Despite a brief change in the format in 2015, this series of The Apprentice has started as so many others have: with teams split according to their gender. Lord Sugar says that this is done to help viewers engage with the show, so that they can tell which team a person belongs to. Fair enough, but wouldn’t any number of other signifiers – some kind of team uniform, for example – serve the purpose just as well?
Ratings might ultimately rule in this case, but if television is art and art imitates life, shouldn’t we be seeing that reflected in the show?
Instead, by dividing the teams into ‘boys vs girls’ The Apprentice continues to propagate the idea that women in the business world are separate, different, other. And, just like it does away from the cameras, it impacts the way the candidates behave.
Each year that the contestants are separated by gender, the women are criticised for being too competitive with each other; usually in language specially reserved for women – catty, bitchy or feisty.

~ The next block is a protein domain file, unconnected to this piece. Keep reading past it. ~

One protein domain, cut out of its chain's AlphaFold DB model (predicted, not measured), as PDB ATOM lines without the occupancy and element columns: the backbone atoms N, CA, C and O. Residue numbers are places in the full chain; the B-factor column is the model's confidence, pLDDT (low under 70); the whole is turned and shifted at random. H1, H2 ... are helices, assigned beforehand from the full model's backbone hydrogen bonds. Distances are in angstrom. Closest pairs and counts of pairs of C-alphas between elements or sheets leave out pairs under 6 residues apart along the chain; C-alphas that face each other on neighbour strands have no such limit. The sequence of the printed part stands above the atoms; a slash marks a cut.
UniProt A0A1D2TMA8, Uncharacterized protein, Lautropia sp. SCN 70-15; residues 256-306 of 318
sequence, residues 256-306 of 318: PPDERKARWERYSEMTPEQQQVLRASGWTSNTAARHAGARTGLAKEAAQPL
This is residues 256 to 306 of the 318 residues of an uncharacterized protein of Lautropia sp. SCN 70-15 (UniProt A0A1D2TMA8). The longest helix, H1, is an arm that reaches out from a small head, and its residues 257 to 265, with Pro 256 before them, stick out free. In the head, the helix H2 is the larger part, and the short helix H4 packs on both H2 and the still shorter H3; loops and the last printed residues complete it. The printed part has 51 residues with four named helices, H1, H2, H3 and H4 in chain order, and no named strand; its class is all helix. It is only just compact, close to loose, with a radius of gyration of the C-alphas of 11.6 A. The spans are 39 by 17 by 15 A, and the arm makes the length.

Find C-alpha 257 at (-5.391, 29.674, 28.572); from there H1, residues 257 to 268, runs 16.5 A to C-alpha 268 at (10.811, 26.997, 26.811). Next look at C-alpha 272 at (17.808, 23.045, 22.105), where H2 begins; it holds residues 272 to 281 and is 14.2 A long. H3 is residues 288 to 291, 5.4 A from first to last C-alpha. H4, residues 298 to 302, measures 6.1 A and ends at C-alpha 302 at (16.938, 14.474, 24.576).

This year was no different; the girls team lost to the boys because they couldn’t get past the bickering. The general consensus seems to be that the women act this way because of a genetic predisposition. That, somehow, being female makes you more argumentative. Men, of course, are famously not competitive so that must be it.
Oh, hang on. Maybe not.
Women are not used to finding themselves amongst other women in the boardroom. Of the top roles within the FTSE 250 companies, just 6.4% are occupied by women. The reality is that the female candidates know – consciously or not – that if space is made for one of their counterparts, that’s one less for them to take. And there are so few to begin with.
The Apprentice show runners would likely argue that by hiring an equal number of men and women, they are promoting gender balance. However, with diversity must come inclusion and this is where the show falls short.
It’s been proven time and again that diverse teams are better for business, it’s high time The Apprentice caught up.